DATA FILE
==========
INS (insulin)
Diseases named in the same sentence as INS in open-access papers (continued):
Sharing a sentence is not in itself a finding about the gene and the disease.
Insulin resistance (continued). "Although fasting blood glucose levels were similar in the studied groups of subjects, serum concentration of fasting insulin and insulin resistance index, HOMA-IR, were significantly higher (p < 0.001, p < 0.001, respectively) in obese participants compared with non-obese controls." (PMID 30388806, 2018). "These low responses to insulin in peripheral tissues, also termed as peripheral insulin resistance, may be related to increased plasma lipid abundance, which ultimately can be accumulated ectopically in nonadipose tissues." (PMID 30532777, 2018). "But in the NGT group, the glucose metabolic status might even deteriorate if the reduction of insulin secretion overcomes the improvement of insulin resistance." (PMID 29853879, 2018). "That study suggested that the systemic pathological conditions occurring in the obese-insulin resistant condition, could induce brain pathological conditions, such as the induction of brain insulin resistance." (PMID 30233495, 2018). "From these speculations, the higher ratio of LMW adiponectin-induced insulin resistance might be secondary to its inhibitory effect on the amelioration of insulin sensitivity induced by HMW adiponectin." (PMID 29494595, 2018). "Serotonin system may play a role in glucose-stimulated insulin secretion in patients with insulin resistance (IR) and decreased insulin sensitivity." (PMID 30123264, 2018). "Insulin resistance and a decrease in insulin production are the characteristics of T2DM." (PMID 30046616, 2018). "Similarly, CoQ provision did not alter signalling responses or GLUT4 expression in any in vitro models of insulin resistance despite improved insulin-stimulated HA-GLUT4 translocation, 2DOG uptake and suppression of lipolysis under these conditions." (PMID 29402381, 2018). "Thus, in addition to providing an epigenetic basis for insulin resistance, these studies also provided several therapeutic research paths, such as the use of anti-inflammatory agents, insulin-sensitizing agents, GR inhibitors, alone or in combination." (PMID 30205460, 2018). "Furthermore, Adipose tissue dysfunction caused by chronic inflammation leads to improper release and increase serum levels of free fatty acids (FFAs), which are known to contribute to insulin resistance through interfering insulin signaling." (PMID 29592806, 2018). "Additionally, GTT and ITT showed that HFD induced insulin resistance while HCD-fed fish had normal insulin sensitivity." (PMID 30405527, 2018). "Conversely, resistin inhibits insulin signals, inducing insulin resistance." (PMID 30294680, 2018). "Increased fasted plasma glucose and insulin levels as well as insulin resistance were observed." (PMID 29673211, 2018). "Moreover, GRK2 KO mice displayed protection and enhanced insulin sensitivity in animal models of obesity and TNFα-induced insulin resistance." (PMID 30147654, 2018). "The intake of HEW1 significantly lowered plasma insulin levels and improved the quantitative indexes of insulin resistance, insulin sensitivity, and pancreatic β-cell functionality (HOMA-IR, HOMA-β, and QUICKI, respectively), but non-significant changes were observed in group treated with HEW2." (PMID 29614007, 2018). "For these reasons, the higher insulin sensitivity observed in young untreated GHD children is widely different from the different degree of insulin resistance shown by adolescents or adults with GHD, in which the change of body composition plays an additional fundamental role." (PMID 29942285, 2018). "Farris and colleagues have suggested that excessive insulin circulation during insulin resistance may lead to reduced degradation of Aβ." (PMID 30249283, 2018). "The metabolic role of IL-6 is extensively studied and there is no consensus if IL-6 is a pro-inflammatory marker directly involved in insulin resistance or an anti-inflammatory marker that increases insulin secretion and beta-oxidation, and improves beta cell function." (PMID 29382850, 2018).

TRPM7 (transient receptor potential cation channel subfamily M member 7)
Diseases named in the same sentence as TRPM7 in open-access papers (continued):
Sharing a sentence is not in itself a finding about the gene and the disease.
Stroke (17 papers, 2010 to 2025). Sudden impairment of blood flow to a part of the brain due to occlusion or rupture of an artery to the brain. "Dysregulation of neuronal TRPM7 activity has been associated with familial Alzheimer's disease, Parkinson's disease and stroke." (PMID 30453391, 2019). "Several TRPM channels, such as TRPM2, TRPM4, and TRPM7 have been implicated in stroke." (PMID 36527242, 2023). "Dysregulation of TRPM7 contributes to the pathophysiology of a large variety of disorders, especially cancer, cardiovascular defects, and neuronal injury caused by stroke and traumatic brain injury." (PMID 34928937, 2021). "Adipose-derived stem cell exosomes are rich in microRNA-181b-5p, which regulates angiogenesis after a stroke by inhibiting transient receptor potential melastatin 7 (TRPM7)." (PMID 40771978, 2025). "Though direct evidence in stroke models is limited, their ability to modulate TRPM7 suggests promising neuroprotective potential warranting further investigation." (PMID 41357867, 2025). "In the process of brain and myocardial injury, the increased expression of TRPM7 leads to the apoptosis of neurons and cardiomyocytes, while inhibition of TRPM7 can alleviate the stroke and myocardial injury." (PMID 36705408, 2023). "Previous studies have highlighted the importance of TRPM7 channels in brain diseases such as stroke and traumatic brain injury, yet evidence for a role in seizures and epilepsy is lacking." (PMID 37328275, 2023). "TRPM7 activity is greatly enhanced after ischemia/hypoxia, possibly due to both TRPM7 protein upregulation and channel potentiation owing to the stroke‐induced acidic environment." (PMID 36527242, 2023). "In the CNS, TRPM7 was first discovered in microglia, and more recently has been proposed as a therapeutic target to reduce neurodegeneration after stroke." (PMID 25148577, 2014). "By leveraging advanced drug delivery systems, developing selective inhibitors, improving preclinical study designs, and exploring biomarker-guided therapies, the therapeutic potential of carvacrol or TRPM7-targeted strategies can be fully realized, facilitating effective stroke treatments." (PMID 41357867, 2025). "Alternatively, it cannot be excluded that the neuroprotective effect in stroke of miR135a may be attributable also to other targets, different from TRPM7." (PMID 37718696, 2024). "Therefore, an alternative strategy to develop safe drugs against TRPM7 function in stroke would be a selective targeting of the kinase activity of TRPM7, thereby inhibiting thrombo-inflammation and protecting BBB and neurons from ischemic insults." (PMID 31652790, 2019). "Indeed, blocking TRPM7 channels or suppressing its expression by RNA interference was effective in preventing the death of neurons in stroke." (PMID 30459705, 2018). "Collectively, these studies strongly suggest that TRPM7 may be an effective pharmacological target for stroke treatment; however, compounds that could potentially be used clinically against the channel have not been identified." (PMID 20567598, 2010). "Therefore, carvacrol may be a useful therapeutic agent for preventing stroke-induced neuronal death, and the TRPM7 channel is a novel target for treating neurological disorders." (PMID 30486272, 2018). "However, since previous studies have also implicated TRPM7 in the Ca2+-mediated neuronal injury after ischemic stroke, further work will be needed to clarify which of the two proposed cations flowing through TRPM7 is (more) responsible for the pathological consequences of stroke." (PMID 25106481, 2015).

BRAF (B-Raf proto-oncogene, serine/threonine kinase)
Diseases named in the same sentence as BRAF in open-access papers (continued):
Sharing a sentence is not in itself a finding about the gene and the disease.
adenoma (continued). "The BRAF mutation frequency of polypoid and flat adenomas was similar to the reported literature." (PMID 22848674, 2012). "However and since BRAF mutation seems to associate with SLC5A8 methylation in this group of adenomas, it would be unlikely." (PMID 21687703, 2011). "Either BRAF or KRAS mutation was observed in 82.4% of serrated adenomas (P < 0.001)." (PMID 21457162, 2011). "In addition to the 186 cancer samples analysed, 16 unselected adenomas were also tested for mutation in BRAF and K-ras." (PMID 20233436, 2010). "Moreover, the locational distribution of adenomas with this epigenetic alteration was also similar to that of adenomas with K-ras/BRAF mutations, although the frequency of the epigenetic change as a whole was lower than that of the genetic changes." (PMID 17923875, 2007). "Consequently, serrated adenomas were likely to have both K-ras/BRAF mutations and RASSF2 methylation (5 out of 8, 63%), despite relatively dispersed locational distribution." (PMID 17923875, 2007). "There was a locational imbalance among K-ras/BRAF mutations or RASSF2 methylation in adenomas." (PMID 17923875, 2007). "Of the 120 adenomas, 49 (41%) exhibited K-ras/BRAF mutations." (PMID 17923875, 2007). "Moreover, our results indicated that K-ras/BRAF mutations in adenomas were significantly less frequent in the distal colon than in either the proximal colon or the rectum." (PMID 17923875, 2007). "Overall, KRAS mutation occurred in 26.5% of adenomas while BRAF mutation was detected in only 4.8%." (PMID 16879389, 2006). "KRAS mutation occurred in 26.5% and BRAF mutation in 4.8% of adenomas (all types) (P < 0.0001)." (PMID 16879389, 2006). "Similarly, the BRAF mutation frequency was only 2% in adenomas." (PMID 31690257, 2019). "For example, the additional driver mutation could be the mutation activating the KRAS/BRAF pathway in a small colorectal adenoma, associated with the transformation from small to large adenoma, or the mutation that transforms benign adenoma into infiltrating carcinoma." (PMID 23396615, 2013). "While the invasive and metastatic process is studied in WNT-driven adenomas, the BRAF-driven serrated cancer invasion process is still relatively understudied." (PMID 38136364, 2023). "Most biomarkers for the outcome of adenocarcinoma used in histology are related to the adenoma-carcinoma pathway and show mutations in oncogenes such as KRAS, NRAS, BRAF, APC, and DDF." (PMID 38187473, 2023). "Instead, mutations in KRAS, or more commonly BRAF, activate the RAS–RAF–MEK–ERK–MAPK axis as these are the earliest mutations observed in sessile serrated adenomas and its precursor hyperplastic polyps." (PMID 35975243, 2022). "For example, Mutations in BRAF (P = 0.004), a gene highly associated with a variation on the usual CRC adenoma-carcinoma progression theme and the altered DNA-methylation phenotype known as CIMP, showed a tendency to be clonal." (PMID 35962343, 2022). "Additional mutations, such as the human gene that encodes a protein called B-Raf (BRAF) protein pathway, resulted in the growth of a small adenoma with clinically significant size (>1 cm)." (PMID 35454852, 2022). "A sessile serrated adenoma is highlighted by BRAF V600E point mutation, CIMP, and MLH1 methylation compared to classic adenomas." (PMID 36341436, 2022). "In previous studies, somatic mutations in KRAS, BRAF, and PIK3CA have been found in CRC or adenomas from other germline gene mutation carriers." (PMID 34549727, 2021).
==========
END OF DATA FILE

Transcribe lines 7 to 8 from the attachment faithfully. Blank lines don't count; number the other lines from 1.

Sharing a sentence is not in itself a finding about the gene and the disease.
Stroke (17 papers, 2010 to 2025). Sudden impairment of blood flow to a part of the brain due to occlusion or rupture of an artery to the brain. "Dysregulation of neuronal TRPM7 activity has been associated with familial Alzheimer's disease, Parkinson's disease and stroke." (PMID 30453391, 2019). "Several TRPM channels, such as TRPM2, TRPM4, and TRPM7 have been implicated in stroke." (PMID 36527242, 2023). "Dysregulation of TRPM7 contributes to the pathophysiology of a large variety of disorders, especially cancer, cardiovascular defects, and neuronal injury caused by stroke and traumatic brain injury." (PMID 34928937, 2021). "Adipose-derived stem cell exosomes are rich in microRNA-181b-5p, which regulates angiogenesis after a stroke by inhibiting transient receptor potential melastatin 7 (TRPM7)." (PMID 40771978, 2025). "Though direct evidence in stroke models is limited, their ability to modulate TRPM7 suggests promising neuroprotective potential warranting further investigation." (PMID 41357867, 2025). "In the process of brain and myocardial injury, the increased expression of TRPM7 leads to the apoptosis of neurons and cardiomyocytes, while inhibition of TRPM7 can alleviate the stroke and myocardial injury." (PMID 36705408, 2023). "Previous studies have highlighted the importance of TRPM7 channels in brain diseases such as stroke and traumatic brain injury, yet evidence for a role in seizures and epilepsy is lacking." (PMID 37328275, 2023). "TRPM7 activity is greatly enhanced after ischemia/hypoxia, possibly due to both TRPM7 protein upregulation and channel potentiation owing to the stroke‐induced acidic environment." (PMID 36527242, 2023). "In the CNS, TRPM7 was first discovered in microglia, and more recently has been proposed as a therapeutic target to reduce neurodegeneration after stroke." (PMID 25148577, 2014). "By leveraging advanced drug delivery systems, developing selective inhibitors, improving preclinical study designs, and exploring biomarker-guided therapies, the therapeutic potential of carvacrol or TRPM7-targeted strategies can be fully realized, facilitating effective stroke treatments." (PMID 41357867, 2025). "Alternatively, it cannot be excluded that the neuroprotective effect in stroke of miR135a may be attributable also to other targets, different from TRPM7." (PMID 37718696, 2024). "Therefore, an alternative strategy to develop safe drugs against TRPM7 function in stroke would be a selective targeting of the kinase activity of TRPM7, thereby inhibiting thrombo-inflammation and protecting BBB and neurons from ischemic insults." (PMID 31652790, 2019). "Indeed, blocking TRPM7 channels or suppressing its expression by RNA interference was effective in preventing the death of neurons in stroke." (PMID 30459705, 2018). "Collectively, these studies strongly suggest that TRPM7 may be an effective pharmacological target for stroke treatment; however, compounds that could potentially be used clinically against the channel have not been identified." (PMID 20567598, 2010). "Therefore, carvacrol may be a useful therapeutic agent for preventing stroke-induced neuronal death, and the TRPM7 channel is a novel target for treating neurological disorders." (PMID 30486272, 2018). "However, since previous studies have also implicated TRPM7 in the Ca2+-mediated neuronal injury after ischemic stroke, further work will be needed to clarify which of the two proposed cations flowing through TRPM7 is (more) responsible for the pathological consequences of stroke." (PMID 25106481, 2015).